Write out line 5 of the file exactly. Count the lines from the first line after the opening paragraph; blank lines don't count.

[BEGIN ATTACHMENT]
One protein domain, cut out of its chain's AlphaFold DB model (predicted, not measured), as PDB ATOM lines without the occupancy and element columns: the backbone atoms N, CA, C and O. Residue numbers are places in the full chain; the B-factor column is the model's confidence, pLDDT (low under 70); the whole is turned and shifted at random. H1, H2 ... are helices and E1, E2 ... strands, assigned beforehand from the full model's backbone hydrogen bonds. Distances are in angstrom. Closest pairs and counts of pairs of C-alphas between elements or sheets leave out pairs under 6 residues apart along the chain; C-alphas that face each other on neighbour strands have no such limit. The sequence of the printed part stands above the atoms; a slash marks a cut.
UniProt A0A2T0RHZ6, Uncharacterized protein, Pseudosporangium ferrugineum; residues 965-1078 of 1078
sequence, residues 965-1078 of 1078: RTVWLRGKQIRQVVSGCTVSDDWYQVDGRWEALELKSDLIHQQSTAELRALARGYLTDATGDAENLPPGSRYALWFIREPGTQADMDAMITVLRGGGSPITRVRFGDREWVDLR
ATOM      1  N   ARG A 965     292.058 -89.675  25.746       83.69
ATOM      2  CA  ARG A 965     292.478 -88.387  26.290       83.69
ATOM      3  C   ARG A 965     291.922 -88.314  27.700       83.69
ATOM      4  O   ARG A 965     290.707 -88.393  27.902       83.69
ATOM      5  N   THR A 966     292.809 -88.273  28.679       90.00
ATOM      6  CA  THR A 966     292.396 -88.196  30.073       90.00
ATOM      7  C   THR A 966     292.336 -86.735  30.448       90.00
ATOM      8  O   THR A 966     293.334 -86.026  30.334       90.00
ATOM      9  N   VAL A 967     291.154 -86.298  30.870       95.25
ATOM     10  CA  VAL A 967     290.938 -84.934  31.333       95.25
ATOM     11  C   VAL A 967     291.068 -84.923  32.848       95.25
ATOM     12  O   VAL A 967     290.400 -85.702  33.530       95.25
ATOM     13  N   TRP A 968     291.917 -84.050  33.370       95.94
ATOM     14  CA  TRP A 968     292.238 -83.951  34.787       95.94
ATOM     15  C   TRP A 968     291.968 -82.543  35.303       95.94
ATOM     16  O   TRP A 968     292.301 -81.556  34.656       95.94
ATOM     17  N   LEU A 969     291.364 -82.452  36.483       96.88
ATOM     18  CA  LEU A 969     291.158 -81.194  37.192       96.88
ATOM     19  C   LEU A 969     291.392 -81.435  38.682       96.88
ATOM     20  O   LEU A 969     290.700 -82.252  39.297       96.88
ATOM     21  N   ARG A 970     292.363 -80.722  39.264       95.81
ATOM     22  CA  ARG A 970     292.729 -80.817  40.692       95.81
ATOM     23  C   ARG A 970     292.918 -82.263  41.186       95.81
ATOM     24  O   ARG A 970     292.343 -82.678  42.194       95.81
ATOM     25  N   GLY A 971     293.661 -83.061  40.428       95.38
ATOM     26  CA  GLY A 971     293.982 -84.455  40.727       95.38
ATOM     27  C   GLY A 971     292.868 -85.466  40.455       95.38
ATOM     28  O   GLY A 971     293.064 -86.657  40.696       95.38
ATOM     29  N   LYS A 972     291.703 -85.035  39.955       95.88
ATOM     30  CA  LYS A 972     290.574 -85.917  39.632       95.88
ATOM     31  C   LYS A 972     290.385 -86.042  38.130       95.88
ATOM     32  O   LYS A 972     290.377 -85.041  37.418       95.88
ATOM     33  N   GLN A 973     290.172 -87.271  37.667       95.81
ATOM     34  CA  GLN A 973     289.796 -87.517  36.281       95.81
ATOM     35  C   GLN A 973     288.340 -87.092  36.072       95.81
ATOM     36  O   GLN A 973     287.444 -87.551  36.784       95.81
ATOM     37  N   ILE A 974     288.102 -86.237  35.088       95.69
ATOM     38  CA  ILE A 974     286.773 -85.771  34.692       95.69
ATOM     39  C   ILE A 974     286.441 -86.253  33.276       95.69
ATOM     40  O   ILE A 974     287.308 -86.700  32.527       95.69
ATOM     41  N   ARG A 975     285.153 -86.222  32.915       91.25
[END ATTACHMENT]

ATOM      3  C   ARG A 965     291.922 -88.314  27.700       83.69